Immortus Temporus is one of those games where the store description does a great job of sexing up what’s actually on offer. What we have here, in fact, is a fairly straightforward puzzle game with an emphasis on achieving the fastest completion time. This is most likely because the game was created by a speedrunner, at least according to the excitable game blurb.
The goal is simple. Your job is to direct your hockey puck around a series of increasingly complex maze-like arenas, in which you need to scoop up all the green dots before making it to the exit portal. Each level also houses some pesky red portals, which come in varying shapes, sizes and quantities. They will also move across some levels in patterns, and will zap you back to your start point and cost you previous seconds if you so much as touch them. I’ve tried my best, but I can’t make it sound much more exhilarating than that I’m afraid.
This is also partly because of how bland Immortus Temporus looks. The incredibly basic visuals don’t do much to distract from the simple gameplay. It looks most like a digital version of a tabletop games compilation.
There are no lives as such in Immortus Temporus, and if you run out of time you will restart immediately. This keeps the tempo pacey, as this is a game all about speed. The idea with every level is to figure out the quickest way to complete it, as each should have multiple solutions. However, the first few are so straightforward they don’t do much to test your grey matter. Your fastest completion time will be recorded for each stage, and there is a gold target time to hit. You’ll need to achieve a certain amount of these to access the later levels.
However, before long the difficulty is ever so slightly dialled up. You won’t often struggle in figuring out what to do, but sometimes executing it can prove tricky. This is because your little puck is moved with the left thumbstick, but due to the sensitivity and how small the green dots are you’ll often glide right past them, failing to make contact and by extension your attempt at the level. What really brings it home, is that all the menus are navigated in the same way. It’s for this reason that things can get a little tedious.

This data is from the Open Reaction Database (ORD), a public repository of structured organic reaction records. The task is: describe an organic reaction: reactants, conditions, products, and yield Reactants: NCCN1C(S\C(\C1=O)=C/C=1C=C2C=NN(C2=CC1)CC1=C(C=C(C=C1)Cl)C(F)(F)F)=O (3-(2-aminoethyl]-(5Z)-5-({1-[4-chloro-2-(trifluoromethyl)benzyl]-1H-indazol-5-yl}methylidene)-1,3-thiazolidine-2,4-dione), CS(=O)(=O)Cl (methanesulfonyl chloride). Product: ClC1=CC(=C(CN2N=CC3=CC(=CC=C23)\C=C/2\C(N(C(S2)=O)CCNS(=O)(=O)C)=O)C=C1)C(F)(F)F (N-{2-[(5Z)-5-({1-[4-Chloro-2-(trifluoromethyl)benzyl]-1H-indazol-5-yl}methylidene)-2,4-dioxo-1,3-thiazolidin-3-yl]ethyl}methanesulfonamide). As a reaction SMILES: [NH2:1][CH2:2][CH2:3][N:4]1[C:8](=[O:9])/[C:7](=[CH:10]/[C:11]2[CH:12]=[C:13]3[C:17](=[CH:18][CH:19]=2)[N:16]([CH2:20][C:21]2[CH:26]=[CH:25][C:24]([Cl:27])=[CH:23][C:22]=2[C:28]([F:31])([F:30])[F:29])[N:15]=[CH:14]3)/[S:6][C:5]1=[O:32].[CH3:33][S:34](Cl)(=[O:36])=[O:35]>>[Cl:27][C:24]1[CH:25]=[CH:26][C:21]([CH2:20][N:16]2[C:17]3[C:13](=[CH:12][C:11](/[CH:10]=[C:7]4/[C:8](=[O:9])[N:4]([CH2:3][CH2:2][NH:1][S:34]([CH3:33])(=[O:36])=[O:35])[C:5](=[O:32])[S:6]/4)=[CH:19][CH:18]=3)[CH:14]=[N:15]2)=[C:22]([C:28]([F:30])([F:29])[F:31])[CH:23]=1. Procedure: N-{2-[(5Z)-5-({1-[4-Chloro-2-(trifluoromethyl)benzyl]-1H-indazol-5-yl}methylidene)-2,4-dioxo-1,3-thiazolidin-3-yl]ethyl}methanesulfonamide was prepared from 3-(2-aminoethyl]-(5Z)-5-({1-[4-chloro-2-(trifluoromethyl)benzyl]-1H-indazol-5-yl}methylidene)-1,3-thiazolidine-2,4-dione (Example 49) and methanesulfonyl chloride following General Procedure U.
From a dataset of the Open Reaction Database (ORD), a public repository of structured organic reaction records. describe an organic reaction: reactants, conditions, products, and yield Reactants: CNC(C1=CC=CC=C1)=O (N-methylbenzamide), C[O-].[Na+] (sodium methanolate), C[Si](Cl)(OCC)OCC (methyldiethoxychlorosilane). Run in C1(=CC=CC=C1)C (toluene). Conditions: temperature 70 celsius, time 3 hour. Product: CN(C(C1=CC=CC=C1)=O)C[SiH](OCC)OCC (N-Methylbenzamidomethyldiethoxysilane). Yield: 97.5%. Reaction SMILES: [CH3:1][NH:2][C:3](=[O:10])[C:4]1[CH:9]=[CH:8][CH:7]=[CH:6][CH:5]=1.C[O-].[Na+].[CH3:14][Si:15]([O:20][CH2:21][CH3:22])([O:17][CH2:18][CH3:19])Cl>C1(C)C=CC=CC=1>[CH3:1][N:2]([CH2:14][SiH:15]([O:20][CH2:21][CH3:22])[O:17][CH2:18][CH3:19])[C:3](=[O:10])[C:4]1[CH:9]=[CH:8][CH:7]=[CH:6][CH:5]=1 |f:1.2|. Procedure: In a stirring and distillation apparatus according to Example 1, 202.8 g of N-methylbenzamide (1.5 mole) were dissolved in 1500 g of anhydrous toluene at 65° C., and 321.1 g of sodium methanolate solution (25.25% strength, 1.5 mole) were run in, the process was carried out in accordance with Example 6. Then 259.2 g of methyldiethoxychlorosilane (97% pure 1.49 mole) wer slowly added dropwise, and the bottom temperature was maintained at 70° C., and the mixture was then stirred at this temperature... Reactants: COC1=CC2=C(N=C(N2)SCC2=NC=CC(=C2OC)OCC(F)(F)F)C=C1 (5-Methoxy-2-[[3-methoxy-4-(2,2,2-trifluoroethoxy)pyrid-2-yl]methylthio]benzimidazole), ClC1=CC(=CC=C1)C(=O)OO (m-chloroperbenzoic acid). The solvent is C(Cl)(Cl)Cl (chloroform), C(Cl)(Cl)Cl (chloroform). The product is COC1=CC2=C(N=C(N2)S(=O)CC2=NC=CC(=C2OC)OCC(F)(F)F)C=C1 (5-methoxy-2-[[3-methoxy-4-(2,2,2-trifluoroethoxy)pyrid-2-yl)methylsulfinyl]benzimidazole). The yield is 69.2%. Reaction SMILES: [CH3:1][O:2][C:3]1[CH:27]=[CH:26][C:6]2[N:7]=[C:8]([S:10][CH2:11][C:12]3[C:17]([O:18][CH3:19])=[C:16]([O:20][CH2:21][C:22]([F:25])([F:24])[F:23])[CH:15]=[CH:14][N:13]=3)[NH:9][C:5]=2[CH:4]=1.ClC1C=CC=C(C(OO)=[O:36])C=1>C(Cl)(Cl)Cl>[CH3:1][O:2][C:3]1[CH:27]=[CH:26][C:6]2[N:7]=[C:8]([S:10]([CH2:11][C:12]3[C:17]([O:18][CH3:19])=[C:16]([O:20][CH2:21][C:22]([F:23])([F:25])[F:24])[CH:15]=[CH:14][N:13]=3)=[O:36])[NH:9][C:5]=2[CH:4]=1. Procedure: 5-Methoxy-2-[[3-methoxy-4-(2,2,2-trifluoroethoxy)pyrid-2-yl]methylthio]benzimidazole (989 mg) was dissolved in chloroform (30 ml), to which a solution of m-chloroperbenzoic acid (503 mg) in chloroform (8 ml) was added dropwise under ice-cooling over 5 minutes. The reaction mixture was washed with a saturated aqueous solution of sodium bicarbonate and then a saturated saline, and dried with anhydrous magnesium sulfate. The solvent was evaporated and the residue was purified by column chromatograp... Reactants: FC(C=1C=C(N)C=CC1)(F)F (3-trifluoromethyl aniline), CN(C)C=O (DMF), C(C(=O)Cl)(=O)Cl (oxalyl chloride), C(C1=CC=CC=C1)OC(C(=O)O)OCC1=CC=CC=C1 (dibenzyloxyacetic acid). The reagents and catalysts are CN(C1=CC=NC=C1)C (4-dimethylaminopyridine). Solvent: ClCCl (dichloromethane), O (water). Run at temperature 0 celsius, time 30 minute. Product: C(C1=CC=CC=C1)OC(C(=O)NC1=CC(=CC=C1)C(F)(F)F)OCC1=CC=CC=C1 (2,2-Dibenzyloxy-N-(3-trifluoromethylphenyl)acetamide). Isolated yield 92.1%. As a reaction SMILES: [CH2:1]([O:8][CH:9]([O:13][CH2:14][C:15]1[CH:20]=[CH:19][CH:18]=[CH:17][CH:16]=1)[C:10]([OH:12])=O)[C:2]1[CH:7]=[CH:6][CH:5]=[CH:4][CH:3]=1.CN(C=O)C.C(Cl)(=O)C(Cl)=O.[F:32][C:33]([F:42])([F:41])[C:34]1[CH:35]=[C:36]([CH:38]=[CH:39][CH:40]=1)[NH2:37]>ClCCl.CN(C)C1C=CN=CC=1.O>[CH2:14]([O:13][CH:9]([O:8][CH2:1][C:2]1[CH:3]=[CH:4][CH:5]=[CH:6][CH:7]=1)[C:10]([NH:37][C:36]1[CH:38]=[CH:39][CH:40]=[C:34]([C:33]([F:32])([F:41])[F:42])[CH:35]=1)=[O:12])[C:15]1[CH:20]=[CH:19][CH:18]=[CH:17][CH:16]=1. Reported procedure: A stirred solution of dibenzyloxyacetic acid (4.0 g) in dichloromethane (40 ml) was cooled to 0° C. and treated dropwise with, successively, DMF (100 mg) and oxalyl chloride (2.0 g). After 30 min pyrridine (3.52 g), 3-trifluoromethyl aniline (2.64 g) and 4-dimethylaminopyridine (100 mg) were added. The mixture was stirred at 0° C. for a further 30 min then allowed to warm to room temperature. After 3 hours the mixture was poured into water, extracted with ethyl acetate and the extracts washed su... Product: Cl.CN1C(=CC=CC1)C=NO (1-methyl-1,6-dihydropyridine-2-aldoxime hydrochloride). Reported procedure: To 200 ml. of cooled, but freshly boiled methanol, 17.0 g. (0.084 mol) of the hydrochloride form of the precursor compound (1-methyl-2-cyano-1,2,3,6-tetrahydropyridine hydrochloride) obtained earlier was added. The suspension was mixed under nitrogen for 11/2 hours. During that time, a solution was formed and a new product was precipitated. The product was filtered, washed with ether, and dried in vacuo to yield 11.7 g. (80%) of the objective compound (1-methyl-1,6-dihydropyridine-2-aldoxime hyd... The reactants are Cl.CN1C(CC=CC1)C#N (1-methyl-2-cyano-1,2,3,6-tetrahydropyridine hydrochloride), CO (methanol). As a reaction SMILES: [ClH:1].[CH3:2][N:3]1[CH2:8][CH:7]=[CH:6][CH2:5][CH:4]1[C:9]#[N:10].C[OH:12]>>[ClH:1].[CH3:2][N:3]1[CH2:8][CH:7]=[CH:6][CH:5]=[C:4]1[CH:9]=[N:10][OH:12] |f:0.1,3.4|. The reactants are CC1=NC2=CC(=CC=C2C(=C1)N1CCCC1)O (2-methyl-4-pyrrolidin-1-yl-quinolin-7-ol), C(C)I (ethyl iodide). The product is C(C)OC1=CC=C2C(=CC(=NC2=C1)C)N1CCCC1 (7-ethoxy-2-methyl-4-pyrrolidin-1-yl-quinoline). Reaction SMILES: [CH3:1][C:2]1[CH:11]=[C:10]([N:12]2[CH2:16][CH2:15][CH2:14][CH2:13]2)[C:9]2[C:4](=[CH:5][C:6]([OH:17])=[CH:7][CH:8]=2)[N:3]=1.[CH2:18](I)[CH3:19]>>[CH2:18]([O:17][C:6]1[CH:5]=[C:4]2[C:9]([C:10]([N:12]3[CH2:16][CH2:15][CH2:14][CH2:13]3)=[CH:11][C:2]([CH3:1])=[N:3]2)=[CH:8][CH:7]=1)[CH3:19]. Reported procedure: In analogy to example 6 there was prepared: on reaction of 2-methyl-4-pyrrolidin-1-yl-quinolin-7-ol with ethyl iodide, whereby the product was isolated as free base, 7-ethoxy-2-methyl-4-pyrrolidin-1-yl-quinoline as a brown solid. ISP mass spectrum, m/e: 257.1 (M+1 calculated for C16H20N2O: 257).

In a rather unhelpful twist, your screen will change colour and distort if you are stuck on a level for too long. The first time this happened monochrome colours kicked in, and for a few frightening seconds I genuinely thought my TV had thrown in the towel.
At times this movement inaccuracy can become frustrating, such as when you are required to move between red portals of which there is a slither of space between. You’ll most likely be zapped back to the start point a fair few times before you crack it, and get to move on. As the difficulty curve isn’t smooth, you can speed through several levels on the bounce, but every now and then a slightly more tricky one will pop up seemingly out of nowhere.
It’s a good job then, that there are 100 levels to blast through in Immortus Temporus. Each is over in a matter of seconds, but at that classic £4.19 price point it’s hard to complain. There is also an easy 1000G on offer too, which can be earned during the first 30 levels without too much difficulty.
Despite being a simple, quickfire puzzle game Immortus Temporus lacks that illusive combination which gives games of this ilk the one more go factor. Its components don’t quite gel at times which leaves seeing out the levels feeling like a chore more than anything else.
Despite some grand promises of strategic and challenging gameplay, Immortus Temporus instead offers an inconsistent experience which isn’t all that puzzling after all.
Pick up Immortus Temporus from the Xbox Store right now